A shad spawn is a magnet that draws bass and anglers alike. Most anglers understand that and fish them. The thing is, though, they only fish them just before and just after sunrise. They catch a few easy bass and then when the bite drops off they move along to somewhere else.
Note: Before we go any farther we need to insert a little something about what a shad spawn looks like. The best description of most spawns is that they look like greasy bubbles up against something — a bluff wall, a laydown, riprap, styrofoam floats under docks or anything else that’s handy. At times the spawn will look like rain drops hitting slick water. A little experience goes a long way in spotting them.
Now let’s get back to the subject at hand…
Anglers are right, of course, to fish a shad spawn early in the day. The bass are around it, and they’re usually feeding. But the mistake a lot of anglers make is to go someplace else when the bite goes cold. All you really have to do is to move out a little deeper, look around and maybe swap lures.
Spawning shad will drop down with the sun. They’re up real shallow during the night and into the earliest hours of the day. But, they’re also beaten up by feeding bass. Once there’s light they no longer have the relative safety of darkness and their desire to spawn is diminished. They move to a safer place, and they do it in a matter of a couple of minutes.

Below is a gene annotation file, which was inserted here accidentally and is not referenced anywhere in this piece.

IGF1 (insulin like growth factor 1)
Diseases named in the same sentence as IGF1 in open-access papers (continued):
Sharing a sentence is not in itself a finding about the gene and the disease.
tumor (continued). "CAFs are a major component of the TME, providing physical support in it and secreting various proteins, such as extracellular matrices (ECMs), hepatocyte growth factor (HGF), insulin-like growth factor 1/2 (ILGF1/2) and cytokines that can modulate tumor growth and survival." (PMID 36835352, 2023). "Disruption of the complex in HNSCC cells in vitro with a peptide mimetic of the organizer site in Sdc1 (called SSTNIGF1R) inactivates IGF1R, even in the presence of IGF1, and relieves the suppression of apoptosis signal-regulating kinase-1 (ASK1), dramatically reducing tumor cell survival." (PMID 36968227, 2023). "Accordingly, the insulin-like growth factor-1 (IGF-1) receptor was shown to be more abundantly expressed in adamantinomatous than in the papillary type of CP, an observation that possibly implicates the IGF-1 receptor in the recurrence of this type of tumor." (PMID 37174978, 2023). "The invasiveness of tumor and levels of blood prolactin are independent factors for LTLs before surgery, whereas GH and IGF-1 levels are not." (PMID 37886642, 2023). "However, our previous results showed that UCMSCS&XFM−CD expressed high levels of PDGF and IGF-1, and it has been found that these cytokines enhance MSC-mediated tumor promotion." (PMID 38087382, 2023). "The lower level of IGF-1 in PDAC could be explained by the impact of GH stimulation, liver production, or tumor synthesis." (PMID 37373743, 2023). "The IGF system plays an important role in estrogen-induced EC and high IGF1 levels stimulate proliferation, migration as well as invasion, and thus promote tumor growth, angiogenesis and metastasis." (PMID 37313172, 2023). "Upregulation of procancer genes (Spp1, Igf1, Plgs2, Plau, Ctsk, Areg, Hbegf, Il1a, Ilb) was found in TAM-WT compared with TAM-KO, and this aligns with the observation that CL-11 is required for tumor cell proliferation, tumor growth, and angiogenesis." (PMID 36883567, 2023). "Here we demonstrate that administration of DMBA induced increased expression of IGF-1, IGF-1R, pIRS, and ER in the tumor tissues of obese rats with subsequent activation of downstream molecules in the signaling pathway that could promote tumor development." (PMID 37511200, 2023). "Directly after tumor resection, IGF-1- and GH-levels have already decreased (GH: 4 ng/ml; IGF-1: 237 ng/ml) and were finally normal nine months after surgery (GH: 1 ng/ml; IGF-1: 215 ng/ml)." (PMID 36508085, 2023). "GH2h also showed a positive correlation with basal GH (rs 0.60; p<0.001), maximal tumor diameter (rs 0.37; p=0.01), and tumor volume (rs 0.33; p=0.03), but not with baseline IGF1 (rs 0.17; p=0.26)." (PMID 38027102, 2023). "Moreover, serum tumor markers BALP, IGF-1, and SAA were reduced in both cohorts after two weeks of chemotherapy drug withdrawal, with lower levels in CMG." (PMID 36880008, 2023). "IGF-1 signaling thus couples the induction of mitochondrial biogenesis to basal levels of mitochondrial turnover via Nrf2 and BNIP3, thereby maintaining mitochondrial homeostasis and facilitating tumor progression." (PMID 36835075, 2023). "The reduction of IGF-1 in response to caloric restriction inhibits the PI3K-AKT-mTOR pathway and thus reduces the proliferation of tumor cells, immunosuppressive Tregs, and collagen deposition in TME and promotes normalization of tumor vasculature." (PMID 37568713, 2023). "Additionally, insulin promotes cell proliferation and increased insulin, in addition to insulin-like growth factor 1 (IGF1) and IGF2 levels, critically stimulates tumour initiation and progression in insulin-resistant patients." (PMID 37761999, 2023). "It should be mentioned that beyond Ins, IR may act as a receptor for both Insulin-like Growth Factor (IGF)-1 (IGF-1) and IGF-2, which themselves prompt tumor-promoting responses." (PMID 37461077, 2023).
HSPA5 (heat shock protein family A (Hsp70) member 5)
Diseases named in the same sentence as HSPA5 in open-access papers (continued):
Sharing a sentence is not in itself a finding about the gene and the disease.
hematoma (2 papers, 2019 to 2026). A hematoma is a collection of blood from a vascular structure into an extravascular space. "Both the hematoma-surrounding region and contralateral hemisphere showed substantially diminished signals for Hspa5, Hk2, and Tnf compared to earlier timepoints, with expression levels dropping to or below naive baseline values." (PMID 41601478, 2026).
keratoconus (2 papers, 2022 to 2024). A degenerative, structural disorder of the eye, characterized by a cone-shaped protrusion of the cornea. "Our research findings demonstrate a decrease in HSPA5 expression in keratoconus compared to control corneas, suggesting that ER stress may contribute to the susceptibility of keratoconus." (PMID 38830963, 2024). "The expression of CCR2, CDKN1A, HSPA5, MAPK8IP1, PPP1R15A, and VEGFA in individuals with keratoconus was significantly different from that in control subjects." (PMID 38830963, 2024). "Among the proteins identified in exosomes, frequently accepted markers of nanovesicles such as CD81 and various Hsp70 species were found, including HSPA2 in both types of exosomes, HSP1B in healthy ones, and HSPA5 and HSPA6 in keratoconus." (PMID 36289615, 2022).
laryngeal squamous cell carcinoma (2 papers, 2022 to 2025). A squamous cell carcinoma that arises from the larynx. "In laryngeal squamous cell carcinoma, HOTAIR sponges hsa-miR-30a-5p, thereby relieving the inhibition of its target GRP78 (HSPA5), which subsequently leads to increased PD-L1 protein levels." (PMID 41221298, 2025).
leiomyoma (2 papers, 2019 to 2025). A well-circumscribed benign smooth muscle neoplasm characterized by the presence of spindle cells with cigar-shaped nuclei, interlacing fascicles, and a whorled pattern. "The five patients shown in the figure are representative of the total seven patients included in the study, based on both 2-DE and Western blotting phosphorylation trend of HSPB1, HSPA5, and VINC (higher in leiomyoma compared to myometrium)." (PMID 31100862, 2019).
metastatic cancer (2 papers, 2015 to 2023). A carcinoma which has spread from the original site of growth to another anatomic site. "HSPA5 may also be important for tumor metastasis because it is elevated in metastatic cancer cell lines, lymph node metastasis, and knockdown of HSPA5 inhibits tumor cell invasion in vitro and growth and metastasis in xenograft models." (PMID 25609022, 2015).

The safer place they’re looking for is almost always deeper water and somewhere around structure or cover. Because many of them are weak, slow and crippled they still make for an easy target for a feeding bass. It’s just that they are now somewhere else. The bass follow them.
And so when I lose the shad spawn bite a few minutes after sunrise I don’t pull up my trolling motor and crank up my Mercury. I simply look around while I move slowly with my electric motor and watch my Garmin screens. I want deeper water with someplace for a shad to hide. When I find that spot they’ll be there, and so will the bass.
I’m not going to say much about lures at this point because every angler has a favorite. The big thing is to fish with something that looks like a shad — that’s what they’re eating — or that will elicit a reaction strike from an actively feeding bass. In another column we’ll talk about what lures I like and under what circumstances.
Everything I’ve said can be summarized by saying it’s like the Jedi Mind Trick. All the shad and bass are doing is implanting the suggestion into a vulnerable angler’s mind that they have headed out towards parts unknown and that there’s no reason for the angler the hang around. Think of it that way, and you’ll catch more bass, especially in the postspawn.
I’m not saying this strategy is perfect or that it’s easy to execute. I am saying that’ll it’ll work more times than it doesn’t, and that’s about as good as it gets in this business.